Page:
This Business of Music (was How to Promote Ambient...)greenspun.com : LUSENET : 3D Audio's Music Business Forum (SSS Temp) : One Thread
Hello all ... sorry this moved from AOL but hopefully the spirit will live on here.
In the next week, I plan on sending my first CD on my dinky label to the CD manufacturer. It's a compilation of ambient / experimental (quite an eclectic mix, actually) of known and unknown artists of these genres. I'm getting 1000 made, and i'd like to get some pointers on how to move them.
First off, let me say this -- i'm not into this to make $$$. I don't expect to, and I won't be upset if I don't break even. This is not the point of the thing. I just want to release music, done by myself and others.
Since i'm very new to this, i'm asking for pointers, hints, gotchas, anything really, that would help me make sure that a year from now I won't have 500 CDs in my living room (and moving some to other rooms doesn't count :-) Since this stuff is still _way_ underground (even with this "electronica" thing bubbling forth now and then) i'm wondering where to send it -- mags, DJs who care, etc. I've managed to line up some distribution so far, and i'm working on more, but I sure could use some advice from others who have traveled before me.
Any help is appreciated!
-- John Michael Zorko (email@example.com), February 15, 1998
Hey, why no Eleven Shadows on your compilation?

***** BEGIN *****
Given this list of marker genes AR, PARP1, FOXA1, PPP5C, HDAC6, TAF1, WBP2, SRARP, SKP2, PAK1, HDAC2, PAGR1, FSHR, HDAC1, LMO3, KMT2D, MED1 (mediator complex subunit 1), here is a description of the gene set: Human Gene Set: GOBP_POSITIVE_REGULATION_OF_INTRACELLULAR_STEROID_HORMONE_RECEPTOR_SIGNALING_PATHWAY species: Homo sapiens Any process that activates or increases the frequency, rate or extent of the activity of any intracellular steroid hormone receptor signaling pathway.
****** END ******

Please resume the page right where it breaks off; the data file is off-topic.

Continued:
Urb is always a good bet. Probably some of the other usuals, such as Alternative Press, perhaps Spin if you're feeling lucky, and Option Magazine. DJs who care -- hooo-boy...lemme see...try Jason Bentley at KCRW-FM 89.9 in Santa Monica, California, who does "Metropolis", a highly influential radio show that features much of what you are describing.
And if *anyone* knows a really good, honest label that puts out ambient/ethereal sort of stuff with female vocals, I am always interested in hearing about it. The labels that I am working with are having sooo many financial woes right now.
-- Ken/Eleven Shadows (ElevenShad@aol.com), February 17, 1998.
I've sold about 100 copies of my latest project on the users list for the particular piece of recording gear (Roland VS880). Of course, I am a participant, not just on there to sell things. But still, I would look for some common thread between the artists, and head towards that as a market.